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Maine fire victims included wedding photographer

 Authorities on Monday identified four of the five people killed in a weekend house fire near the University of Southern Maine, including a wedding photographer and a local bar employee, and said federal agents were helping with the investigation into what caused it.

At least two of the victims, all in their 20s, were tenants, David Bragdon Jr. and Ashley Thomas, fire Chief Jerry LaMoria said. Two non-tenants, Christopher Conlee, of Portland, and Maelisha Jackson, of Topsham, also died in the Saturday morning fire, he said.

Maine Fatal Fire

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The fifth victim is believed to be a tenant, but the medical examiner was still working to confirm the identity.

The state fire marshal’s office is investigating the cause of the fire, which gutted the 94-year-old two-apartment house. It now has help from the federal Bureau of Alcohol, Tobacco, Firearms and Explosives, which will provide scientific support at the scene of the fire, LaMoria said.

The fire happened the morning after a Halloween party at the house, state police spokesman Steve McCausland has said. A badly burned survivor, Steven Summers, of Rockland, was hospitalized in Boston in critical condition, and seven other tenants escaped.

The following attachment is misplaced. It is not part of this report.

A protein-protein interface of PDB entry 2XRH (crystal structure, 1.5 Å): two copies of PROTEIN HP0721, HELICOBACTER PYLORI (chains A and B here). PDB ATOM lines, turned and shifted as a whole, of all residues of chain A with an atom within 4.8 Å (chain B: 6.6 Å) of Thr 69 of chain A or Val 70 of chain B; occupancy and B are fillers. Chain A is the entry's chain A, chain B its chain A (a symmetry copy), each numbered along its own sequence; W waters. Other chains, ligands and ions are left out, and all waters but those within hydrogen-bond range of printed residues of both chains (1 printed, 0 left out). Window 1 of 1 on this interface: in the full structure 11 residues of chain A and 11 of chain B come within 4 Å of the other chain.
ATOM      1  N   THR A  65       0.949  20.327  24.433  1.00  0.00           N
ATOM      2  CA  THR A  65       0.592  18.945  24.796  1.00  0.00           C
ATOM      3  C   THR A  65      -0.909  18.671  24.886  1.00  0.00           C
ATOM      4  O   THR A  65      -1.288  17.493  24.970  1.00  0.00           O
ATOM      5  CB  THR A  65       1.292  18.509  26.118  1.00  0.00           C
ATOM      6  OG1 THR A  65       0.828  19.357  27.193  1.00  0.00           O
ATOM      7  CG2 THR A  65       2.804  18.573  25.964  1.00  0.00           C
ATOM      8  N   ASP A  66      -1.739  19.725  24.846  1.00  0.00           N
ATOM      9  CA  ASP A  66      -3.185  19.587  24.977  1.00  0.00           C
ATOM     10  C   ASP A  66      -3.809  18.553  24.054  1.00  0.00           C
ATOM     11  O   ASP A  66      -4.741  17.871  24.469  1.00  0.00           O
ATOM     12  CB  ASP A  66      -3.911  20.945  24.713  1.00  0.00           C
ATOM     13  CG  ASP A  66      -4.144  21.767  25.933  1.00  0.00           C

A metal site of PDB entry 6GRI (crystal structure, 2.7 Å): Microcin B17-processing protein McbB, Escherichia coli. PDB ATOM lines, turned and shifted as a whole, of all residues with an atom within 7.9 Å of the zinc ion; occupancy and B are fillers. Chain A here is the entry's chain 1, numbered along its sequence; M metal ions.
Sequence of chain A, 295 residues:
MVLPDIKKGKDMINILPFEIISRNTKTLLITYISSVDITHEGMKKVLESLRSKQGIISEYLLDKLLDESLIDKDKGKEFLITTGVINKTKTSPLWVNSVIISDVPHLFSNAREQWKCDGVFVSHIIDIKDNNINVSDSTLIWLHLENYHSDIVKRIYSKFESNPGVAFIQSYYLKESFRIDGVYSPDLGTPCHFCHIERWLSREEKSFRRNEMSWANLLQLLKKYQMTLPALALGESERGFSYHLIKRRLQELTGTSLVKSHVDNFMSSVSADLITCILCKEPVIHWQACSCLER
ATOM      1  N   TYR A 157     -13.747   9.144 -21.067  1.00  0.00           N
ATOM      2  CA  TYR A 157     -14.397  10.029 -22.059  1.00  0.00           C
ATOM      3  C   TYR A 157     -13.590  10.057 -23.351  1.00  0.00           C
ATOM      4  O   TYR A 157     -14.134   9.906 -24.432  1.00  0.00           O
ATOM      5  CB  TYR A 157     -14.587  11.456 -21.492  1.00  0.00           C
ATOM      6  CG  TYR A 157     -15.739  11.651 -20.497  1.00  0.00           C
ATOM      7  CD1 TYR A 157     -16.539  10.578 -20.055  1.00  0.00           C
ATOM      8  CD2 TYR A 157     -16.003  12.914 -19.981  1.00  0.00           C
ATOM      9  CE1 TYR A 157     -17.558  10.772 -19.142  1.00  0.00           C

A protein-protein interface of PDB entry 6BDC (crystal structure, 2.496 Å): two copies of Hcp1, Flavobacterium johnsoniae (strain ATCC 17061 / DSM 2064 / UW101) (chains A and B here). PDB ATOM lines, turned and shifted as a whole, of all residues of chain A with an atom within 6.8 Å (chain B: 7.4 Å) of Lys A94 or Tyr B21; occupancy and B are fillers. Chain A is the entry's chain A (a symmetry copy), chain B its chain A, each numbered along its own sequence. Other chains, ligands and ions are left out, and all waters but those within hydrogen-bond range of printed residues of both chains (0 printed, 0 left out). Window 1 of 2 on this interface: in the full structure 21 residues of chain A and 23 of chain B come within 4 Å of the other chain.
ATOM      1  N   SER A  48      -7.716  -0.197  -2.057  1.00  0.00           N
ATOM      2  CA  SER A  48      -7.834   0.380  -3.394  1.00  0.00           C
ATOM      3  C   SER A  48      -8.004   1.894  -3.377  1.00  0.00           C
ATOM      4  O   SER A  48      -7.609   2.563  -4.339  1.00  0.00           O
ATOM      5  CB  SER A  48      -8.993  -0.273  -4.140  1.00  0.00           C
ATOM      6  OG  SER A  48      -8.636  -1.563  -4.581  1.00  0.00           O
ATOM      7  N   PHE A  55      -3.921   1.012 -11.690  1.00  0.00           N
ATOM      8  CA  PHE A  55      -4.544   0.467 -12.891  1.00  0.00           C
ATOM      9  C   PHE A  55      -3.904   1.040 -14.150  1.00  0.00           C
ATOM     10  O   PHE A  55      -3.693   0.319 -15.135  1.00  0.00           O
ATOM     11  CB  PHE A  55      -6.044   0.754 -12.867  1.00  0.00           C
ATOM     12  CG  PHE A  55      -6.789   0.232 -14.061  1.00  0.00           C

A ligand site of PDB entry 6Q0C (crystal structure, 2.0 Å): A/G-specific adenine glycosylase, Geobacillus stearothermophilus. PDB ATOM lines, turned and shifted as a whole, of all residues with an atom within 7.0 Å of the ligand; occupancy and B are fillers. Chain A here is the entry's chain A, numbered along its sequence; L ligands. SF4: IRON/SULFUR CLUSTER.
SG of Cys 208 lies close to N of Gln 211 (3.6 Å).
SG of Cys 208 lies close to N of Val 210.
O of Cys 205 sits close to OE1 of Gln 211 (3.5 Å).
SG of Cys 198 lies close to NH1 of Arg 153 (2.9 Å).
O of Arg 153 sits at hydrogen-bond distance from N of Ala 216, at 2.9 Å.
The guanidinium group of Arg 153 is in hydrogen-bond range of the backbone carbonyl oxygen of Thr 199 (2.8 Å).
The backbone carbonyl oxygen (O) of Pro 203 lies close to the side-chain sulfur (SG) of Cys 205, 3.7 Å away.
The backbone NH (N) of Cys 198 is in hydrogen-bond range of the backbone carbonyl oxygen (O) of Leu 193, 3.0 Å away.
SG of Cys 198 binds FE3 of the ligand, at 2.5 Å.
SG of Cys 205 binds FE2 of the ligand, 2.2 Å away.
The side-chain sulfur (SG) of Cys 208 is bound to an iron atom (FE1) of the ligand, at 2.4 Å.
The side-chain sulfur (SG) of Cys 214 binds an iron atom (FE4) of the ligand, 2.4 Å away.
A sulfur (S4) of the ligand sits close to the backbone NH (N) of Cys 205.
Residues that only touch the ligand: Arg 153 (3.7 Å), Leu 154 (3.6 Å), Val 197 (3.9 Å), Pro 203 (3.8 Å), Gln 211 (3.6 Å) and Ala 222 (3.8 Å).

One of the tenants to escape, Nathan Long, said Thomas was a wedding photographer and Bragdon Jr. worked at a nearby restaurant called Great Lost Bear. He said he and another tenant, Kyle Bozeman, escaped by jumping from a second-story porch roof as the apartment filled with smoke and fire.

Long said the tenants were like a family, frequently cooking family-style meals and serving as a support system for each other, and the loss of his friends is gnawing at him.

“Surviving it while three people that I really love didn’t survive is really eating me up really bad. It’s destroying me,” he said, referring to the three tenants. “I feel blessed to be alive, but I feel incredibly guilty that I survived and they didn’t.”

Fire investigators have said it could take days to determine what caused the intense fire, Maine’s deadliest in 30 years. All the victims died of smoke inhalation, LaMoria said.

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